My husband and I navigated the swirling eddies and frothing rapids of the glacial, milky-blue Kootenay River in our own canoe a short distance behind him. Wilson motioned across the shadowy spruce forest hugging the river, where grizzly bears and moose are often spotted. “When we arrived here, I understood why,” said Wilson. It felt like a wilderness paradise that only I knew about, and we remained the only ones on the river that day.
Trekking into the backcountry
Our trip only got more remote from here, as we packed up our cosy cabin on the edge of Kootenay National Park and ventured into the parkland to tackle the multiday Rockwall Trail. We left our car at the Floe Lake trailhead and hitched a ride to the Paint Pots Ttailhead with Playwest Mountain Experience, a tour company that offers guided hikes along the trail. “Be safe and have fun,” said Playwest owner Chris Skinner from his truck window as he peeled away. We were on our own this time.
Over four days, the 34-mile (54.7 km) trek took us across three alpine passes, under the shadow of sharp-toothed mountains and hanging glaciers, and through wildflower meadows. Unlike the bear refuge in Golden, the chance of encountering a grizzly here was very real. “There’s a mama with two cubs up ahead on the trail,” warned a couple we crossed paths with one morning. We kept our bear spray ready and sung our best acoustic version of Fleetwood Mac’s “Dreams” to alert the animals that we were nearby.
The slight trepidation was worth it. Some of the most beautiful alpine scenery I’ve ever witnessed unravelled before us each day. We met other hikers at the forested, riverside campgrounds in the evenings, but had the trail to ourselves most of the day — a rarity in the Rockies. On the third day, Floe Lake glittered like a sapphire in the distance and we plodded down the mountain for our final night. (Hikers can also make Floe Lake a day trip by hiking out and back from the Floe Lake trailhead.)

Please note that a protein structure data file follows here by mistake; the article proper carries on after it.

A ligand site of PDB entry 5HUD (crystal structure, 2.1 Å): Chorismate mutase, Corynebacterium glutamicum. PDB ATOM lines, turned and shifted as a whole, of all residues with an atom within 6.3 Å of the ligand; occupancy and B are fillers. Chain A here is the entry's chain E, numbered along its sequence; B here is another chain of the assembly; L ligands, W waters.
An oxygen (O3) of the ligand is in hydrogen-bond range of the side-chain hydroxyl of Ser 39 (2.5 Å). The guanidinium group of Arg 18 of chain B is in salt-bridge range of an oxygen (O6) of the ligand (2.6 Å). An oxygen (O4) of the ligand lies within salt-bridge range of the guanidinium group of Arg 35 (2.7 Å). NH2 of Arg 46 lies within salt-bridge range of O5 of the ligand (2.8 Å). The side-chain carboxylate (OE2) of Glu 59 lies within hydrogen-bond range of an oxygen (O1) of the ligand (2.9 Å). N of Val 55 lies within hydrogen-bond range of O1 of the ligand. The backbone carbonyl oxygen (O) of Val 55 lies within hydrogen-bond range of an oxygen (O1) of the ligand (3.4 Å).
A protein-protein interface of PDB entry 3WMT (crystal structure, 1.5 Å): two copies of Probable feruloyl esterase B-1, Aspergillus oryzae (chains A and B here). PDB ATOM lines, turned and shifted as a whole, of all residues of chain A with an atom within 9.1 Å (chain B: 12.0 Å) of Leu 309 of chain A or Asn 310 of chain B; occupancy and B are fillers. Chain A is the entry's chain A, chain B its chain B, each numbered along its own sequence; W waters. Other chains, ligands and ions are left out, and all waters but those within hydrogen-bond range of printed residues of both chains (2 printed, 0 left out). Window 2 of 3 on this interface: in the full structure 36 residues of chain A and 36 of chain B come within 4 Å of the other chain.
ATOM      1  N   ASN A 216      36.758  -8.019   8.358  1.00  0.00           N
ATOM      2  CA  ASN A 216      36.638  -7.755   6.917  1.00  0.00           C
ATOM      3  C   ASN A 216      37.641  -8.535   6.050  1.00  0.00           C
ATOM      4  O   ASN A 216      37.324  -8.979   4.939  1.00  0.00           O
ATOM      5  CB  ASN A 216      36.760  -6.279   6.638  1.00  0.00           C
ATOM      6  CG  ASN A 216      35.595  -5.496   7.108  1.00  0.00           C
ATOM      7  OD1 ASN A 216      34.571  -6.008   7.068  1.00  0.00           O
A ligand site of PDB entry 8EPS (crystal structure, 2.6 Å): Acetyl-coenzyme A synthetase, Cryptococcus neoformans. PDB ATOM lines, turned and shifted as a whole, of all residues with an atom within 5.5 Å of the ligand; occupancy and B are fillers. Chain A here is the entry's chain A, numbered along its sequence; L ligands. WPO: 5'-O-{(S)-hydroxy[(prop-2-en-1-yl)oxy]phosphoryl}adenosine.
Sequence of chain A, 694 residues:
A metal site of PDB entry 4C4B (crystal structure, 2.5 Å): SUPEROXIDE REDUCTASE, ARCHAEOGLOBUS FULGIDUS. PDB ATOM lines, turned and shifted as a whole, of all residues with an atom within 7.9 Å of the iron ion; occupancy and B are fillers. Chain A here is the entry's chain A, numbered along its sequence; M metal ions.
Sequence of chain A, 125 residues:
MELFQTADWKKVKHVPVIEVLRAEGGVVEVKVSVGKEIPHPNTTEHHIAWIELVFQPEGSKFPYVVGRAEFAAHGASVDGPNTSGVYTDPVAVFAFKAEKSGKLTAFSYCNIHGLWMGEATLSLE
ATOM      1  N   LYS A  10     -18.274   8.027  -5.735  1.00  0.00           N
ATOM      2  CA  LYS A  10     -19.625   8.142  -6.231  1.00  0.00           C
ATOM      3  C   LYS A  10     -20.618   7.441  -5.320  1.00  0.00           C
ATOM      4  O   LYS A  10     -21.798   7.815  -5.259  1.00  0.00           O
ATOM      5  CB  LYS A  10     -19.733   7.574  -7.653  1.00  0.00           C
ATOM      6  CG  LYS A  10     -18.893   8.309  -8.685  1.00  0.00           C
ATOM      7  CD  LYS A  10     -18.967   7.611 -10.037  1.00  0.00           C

Kicking back and chasing waterfalls through Canada’s golden triangle
Our car was a comforting sight the next morning, and we gave our tired feet some rest on the 45-minute drive back up north to Yoho National Park. There, we checked into Cathedral Mountain Lodge, home to luxury log cabins nestled in the woods against the backdrop of Cathedral Mountain’s snow-veined peaks. A central lounge and dining room framed the Kicking Horse River, warmed by polished fir wood, handwoven carpets, and a river rock fireplace.
Myriad trails carved through Yoho National Park, including two easygoing paths that ended at impressive waterfalls. At Takakkaw Falls, one of Canada’s tallest waterfalls, we heard its roar before we laid eyes on the thundering bolt of water. The next day, a three-mile (4.8 km) stroll brought us under the cheek-prickling spray of Wapta Falls.
But after a week of adventure, it was the slow, peaceful moments that we savoured most on this last stop. We sunk into red Adirondack chairs on the lodge’s sandy riverbank at sunset and watched as the mountains turned to flame. The road could wait.